Mirvish says planned King Street condos are 'sculptures'
Published Monday, October 1, 2012 11:35AM EDT
Last Updated Monday, October 1, 2012 4:12PM EDT
Theatre impresario David Mirvish unveiled his plans for a King Street West redevelopment on Monday, striking back against criticism that he has turned his back on Toronto's arts scene in order to build condominiums.
Mirvish's ambitious plan to renovate Toronto's theatre district involves tearing down the Princess of Wales Theatre and replacing it with three massive condominium towers.
"I'm not retreating from the theatre at all; I am as involved in the theatre as I have ever been, and I will be deeper involved because that is what I do," Mirvish told a downtown gathering on Monday.
"I do theatre, I do art and I am interested in saying who we are as people through architecture."
The venue being proposed includes three towers of between 80- and 85-storeys; the towers will include a 5,500-square-metre art gallery, a new campus for the Ontario College of Art and Design University, retail space and condominiums.
"These towers can become a symbol of what Toronto can be. I am not building condominiums. I am building three sculptures for people to live in," Mirvish said.
The towers have been designed by Toronto-born architect Frank Gehry, who recently renovated the Art Gallery of Ontario.
Gehry told reporters on Monday that the design is meant to be new and innovative, and drive Toronto forward.
“We have this image of a Toronto that doesn’t really exist anymore. We are sort of yearning with nostalgia to connect to it,” he said.
The development would mean the demolition of the Princess of Wales Theatre, which opened in 1993 to house Toronto’s first run of “Miss Saigon.”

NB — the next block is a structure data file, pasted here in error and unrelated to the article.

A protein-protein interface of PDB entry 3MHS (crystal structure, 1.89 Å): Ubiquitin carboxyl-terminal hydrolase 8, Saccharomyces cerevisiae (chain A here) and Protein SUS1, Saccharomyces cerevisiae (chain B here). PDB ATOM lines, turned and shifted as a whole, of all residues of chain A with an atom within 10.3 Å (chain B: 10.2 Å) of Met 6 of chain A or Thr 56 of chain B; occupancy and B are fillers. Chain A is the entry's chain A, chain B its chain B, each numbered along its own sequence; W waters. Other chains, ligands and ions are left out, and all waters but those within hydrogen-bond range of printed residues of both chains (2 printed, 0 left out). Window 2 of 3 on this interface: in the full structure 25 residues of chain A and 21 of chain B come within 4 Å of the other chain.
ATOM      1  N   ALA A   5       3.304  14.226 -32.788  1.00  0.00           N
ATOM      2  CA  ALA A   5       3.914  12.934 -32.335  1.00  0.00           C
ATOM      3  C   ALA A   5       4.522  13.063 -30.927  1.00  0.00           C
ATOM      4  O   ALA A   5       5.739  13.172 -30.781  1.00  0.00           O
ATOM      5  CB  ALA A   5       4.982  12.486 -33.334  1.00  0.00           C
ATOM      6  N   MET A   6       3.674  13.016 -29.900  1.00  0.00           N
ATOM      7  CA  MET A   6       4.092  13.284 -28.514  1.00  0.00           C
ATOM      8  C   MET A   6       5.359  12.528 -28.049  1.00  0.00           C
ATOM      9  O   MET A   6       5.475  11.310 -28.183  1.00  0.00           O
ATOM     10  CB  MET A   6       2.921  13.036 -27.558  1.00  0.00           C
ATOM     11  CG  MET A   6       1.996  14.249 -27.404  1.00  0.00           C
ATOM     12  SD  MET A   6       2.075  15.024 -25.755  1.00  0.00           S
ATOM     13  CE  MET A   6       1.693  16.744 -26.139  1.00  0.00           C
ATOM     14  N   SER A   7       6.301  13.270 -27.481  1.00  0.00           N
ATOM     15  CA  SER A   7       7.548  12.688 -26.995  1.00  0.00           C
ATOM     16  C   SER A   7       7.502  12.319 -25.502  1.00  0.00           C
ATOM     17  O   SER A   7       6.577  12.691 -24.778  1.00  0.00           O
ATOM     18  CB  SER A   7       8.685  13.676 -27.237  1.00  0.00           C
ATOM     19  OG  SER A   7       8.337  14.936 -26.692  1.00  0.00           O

The 2,000-seat playhouse, currently showing “War Horse,” is one of four Mirvish theatres in Toronto, including the nearby Royal Alexandra.
Mirvish says his family’s restaurant and theatre developments have helped turn King Street West into a destination area, creating a place that draws tourists and locals alike. He said Mirvish theatres helped motivate the growth of restaurants and lounges in the area.
“We are no longer the motivator, I feel,” he said. “Having theatres that are not full all the time is not better than having art museums and a relationship with OCAD, and a relationship with the city.”
The project still needs to be approved by city council; a request was to be submitted on Monday. Construction of the project would take up to seven years to complete.
Some detractors to the plan quickly pointed out that seven years of construction will cause significant traffic congestion through the downtown core.
Coun. Adam Vaughan (Ward 20 Trinity-Spadina) told CTV Toronto that if there isn’t construction then the city isn’t growing.
With files from CTV Toronto’s Ashley Rowe